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Emerging alternatives to GPS

GPS has been the only option for navigation. Now, Russia is developing GLONASS while the Europeans are developing Galileo as its alternative. How will they benefit the consumer?

Ever heard people asking for Colgate when they want toothpaste? This is the case with GPS, one among many global navigation satellite systems (GNSS for short).

Although for now there is no alternative to GPS, which is owned and operated by the United States Air Force, as far as consumers are concerned,a few alternatives are fast emerging.

Russia is building GLONASS, which already works in that country. It is to expand across the world by the end of this year when two of the 24 satellites needed for it become operational.

Another alternative is the European Union’s Galileo. Unlike GPS, which was meant for the military and was only later extended for commercial use, Galileo is designed for the public.

Although India has a regional satellite navigation system of its own, called GAGAN, it is built only for aviation. China too is developing its own navigation system which is to be ready by 2020.

Some modern receivers are able to use either GLONASS or GPS satellites, providing more reliable coverage in urban and remote areas as well as indoors. GLONASS and GPS have about 50 satellites at their disposal. In indoor, urban canyon or mountainous areas, accuracy can be greatly improved if both the systems are used together rather than using GPS alone.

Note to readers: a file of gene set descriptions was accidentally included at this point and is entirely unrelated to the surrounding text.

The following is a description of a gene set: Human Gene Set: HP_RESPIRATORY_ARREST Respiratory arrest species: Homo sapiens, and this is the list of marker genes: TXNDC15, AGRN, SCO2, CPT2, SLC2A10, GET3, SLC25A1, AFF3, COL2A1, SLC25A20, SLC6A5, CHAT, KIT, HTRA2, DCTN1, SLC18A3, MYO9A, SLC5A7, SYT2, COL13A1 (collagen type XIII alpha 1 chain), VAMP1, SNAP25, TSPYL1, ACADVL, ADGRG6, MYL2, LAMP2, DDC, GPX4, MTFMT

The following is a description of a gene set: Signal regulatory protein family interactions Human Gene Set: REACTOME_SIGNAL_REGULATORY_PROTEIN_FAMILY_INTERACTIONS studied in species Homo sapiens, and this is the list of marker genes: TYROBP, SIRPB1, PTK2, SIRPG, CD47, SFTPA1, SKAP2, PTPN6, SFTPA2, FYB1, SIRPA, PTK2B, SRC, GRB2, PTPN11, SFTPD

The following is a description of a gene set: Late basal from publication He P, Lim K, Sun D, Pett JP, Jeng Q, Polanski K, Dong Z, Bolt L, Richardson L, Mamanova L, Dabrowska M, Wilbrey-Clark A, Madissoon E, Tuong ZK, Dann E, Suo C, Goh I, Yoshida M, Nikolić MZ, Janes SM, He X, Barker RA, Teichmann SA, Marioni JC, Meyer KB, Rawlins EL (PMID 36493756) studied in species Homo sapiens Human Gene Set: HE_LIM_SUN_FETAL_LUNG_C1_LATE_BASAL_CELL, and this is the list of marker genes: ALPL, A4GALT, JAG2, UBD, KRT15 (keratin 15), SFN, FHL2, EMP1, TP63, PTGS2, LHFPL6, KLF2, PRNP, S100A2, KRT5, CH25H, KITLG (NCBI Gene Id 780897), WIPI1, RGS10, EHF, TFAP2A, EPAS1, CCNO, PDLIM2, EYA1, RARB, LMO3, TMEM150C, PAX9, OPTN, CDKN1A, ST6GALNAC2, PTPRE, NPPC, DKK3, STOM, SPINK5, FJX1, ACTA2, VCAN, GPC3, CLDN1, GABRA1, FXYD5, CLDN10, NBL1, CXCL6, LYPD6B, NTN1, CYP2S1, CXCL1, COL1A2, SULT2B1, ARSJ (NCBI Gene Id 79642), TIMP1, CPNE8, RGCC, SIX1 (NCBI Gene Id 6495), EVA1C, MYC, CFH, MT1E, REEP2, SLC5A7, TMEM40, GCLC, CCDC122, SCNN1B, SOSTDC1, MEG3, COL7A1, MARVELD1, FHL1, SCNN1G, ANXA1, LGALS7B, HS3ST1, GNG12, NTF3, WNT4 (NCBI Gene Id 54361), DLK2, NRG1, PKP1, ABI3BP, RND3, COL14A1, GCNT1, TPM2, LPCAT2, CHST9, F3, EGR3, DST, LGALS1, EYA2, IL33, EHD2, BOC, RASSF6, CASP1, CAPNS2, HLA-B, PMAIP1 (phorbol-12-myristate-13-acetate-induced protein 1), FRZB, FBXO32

Moreover Russia is thinking of launching better satellites that, it claims, will double the accuracy of GLONASS.

As for consumer devices, CDMA operator MTS has released a mobile phone that uses GLONASS. Russia has also made it mandatory for all cars being sold in the country to include this navigation system.

There are already devices of major vendors such as ST-Ericsson, Broadcom and Qualcomm that support GLONASS along with GPS.

For us in India, the good news is that the Russian government is looking to form a JV for manufacturing GLONASS chips and devices here.

The European Galileo system will be partly implemented with 18 satellites by 2015, and by 2020 it will be fully operational with 30 satellites.

This system too is compatible with GPS. It is meant to provide measurements in metres and gives the height (or altitude) above sea level as well. Besides, it provides better positioning services at high latitudes compared to GLONASS. The recent upgrades to GPS allow similar high altitude accuracy levels.

Galileo will also offer a Global Search and Rescue (SAR) function. For this each satellite will be equipped with a transponder, which is able to transfer distress signals from the user’s transmitter to the Rescue Co-ordination Centre, from where a rescue operation is initiated. At the same time, the system will inform the user that help is on its way.

This feature is new and is considered a major upgrade compared to the existing GPS and GLONASS navigation systems, which do not give the user feedback.

Other benefits

The new technologies will not only result in more accurate and cheaper navigation; they will also end USA’s monopoly in this space.

Multiple technologies also assure backup support, an important feature particularly for the aviation industry, which has had to make large independent investments to ensure safety.

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